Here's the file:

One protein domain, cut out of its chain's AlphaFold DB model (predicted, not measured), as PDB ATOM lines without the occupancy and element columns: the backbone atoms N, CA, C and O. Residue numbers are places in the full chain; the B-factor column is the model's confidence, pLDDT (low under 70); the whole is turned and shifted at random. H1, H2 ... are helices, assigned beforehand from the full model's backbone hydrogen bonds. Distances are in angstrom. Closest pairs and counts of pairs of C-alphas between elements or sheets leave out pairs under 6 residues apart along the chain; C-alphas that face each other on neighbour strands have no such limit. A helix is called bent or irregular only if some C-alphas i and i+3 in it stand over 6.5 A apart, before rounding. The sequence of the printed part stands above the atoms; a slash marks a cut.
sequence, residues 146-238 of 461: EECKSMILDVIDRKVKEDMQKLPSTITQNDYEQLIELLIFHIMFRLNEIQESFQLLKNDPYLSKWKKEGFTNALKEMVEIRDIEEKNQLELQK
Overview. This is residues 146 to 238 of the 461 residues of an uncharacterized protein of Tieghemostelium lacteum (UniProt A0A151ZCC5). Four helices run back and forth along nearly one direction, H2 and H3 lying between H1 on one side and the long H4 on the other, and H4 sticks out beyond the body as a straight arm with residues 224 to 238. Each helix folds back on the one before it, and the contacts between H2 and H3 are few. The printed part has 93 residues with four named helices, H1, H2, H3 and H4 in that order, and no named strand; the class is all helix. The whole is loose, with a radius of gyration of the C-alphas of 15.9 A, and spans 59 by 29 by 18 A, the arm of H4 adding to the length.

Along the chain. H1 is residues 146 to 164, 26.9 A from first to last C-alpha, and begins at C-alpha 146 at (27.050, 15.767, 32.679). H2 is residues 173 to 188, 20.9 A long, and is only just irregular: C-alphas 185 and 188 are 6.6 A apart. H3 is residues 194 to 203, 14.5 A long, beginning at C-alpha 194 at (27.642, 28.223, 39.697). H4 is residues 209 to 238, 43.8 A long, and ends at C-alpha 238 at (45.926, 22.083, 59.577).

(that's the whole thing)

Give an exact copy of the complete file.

One protein domain, cut out of its chain's AlphaFold DB model (predicted, not measured), as PDB ATOM lines without the occupancy and element columns: the backbone atoms N, CA, C and O. Residue numbers are places in the full chain; the B-factor column is the model's confidence, pLDDT (low under 70); the whole is turned and shifted at random. H1, H2 ... are helices, assigned beforehand from the full model's backbone hydrogen bonds. Distances are in angstrom. Closest pairs and counts of pairs of C-alphas between elements or sheets leave out pairs under 6 residues apart along the chain; C-alphas that face each other on neighbour strands have no such limit. A helix is called bent or irregular only if some C-alphas i and i+3 in it stand over 6.5 A apart, before rounding. The sequence of the printed part stands above the atoms; a slash marks a cut.
sequence, residues 146-238 of 461: EECKSMILDVIDRKVKEDMQKLPSTITQNDYEQLIELLIFHIMFRLNEIQESFQLLKNDPYLSKWKKEGFTNALKEMVEIRDIEEKNQLELQK
Overview. This is residues 146 to 238 of the 461 residues of an uncharacterized protein of Tieghemostelium lacteum (UniProt A0A151ZCC5). Four helices run back and forth along nearly one direction, H2 and H3 lying between H1 on one side and the long H4 on the other, and H4 sticks out beyond the body as a straight arm with residues 224 to 238. Each helix folds back on the one before it, and the contacts between H2 and H3 are few. The printed part has 93 residues with four named helices, H1, H2, H3 and H4 in that order, and no named strand; the class is all helix. The whole is loose, with a radius of gyration of the C-alphas of 15.9 A, and spans 59 by 29 by 18 A, the arm of H4 adding to the length.

Along the chain. H1 is residues 146 to 164, 26.9 A from first to last C-alpha, and begins at C-alpha 146 at (27.050, 15.767, 32.679). H2 is residues 173 to 188, 20.9 A long, and is only just irregular: C-alphas 185 and 188 are 6.6 A apart. H3 is residues 194 to 203, 14.5 A long, beginning at C-alpha 194 at (27.642, 28.223, 39.697). H4 is residues 209 to 238, 43.8 A long, and ends at C-alpha 238 at (45.926, 22.083, 59.577).